Shinrin-yoku: “forest bathing”
Julia is a Bucktails alumni, and writes this guest post about how we can all enjoy shinrin-yoku in our lives. Describing the restorative properties of the practice, she makes a strong argument for making the time to get back to nature!
Have you ever taken a hike in a forest and found yourself feeling happier, calmer, and contented? In Japanese culture, the concept of “forest bathing,” or shinrin-yoku, is one way to deal with high blood pressure, stress, and depression. The Japanese characters, or Kanji, for shinrin-yoku even look like little trees: 森林浴. In Japan, excessively hard-working businessmen practise shinrin-yoku to relax by escaping the city for a weekend and hiking so as to bathe in the forest atmosphere and experience a human-nature relationship.
The medical results of shinrin-yoku are indisputable. In a Japanese experiment, a stroll through the woods, when compared with a walk in the city yielded a 12.4% decrease in cortisol, the stress hormone. Many other harmful factors decreased as well, such as: sympathetic nerve activity by 7%, blood pressure by 1.4%, and heart rate by 5.8%. The research subjects in Japan also experienced a boost in mood and decrease in anxiety. People with high cortisol levels and blood pressure have a greater chance of developing heart disease and depression, so forest bathing could work well as preventive medicine. Research continues by scientists around the globe to discover the causes of these results on a molecular level, possibly linked to the inhalation of compounds released by trees into the air. Some researchers believe these results reveal evolutionary physiological adaptations to natural environments, where humans have existed for eons. We may be best suited to life in the forest and function best in our natural habitat.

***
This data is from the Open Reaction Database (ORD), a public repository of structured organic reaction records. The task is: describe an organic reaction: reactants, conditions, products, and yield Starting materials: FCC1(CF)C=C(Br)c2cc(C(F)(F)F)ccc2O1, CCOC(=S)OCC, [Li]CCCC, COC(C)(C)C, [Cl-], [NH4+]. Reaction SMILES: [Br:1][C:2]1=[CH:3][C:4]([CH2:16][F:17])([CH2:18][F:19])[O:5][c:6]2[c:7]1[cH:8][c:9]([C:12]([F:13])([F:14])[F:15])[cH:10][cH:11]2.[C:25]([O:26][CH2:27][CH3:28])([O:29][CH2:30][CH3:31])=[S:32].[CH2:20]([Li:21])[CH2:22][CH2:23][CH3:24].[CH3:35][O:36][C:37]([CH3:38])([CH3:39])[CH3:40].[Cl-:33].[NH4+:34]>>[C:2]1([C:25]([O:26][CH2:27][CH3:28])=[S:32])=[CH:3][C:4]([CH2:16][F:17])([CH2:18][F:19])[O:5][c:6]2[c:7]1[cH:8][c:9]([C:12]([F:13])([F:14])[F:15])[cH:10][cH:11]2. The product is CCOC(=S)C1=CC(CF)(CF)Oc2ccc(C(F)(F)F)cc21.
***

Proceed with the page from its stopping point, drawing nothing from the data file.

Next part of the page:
In modern society, we are often distracted by our phones and busy lives. To gain the full benefits of shinrin-yoku, one must be observant in nature. But there might be hope for us yet. Nature seems to be a subject of a current cultural movement. Hiking and camping are “cool” and social media is flooded with beautiful nature photography. In the past in the United States nature has been commonly associated with romantics like Thoreau and Emerson, rather than seen as a medicine… until recently. Nature therapy has grown as a field. Richard Louv, who wrote Last Child in the Woods, coined the term nature deficit disorder, and now concerned parents ensure that their children experience nature and have a chance to take in the fresh forest air.
Outdoor education is extremely important. In addition to nature deficit disorder, children who don’t spend time in nature will have little respect for the environment and its value as they grow up. If young people experience how beautiful, awe-inspiring, and calming nature can be, they will be more likely to contribute to conservation movements in their future.
Next time you take a hike, think about how you feel afterwards. I know that I have felt the effects of shinrin-yoku myself. So let’s ensure that there are still accessible forests to “bathe” in fifty years from now, for the sake of our health and the environment.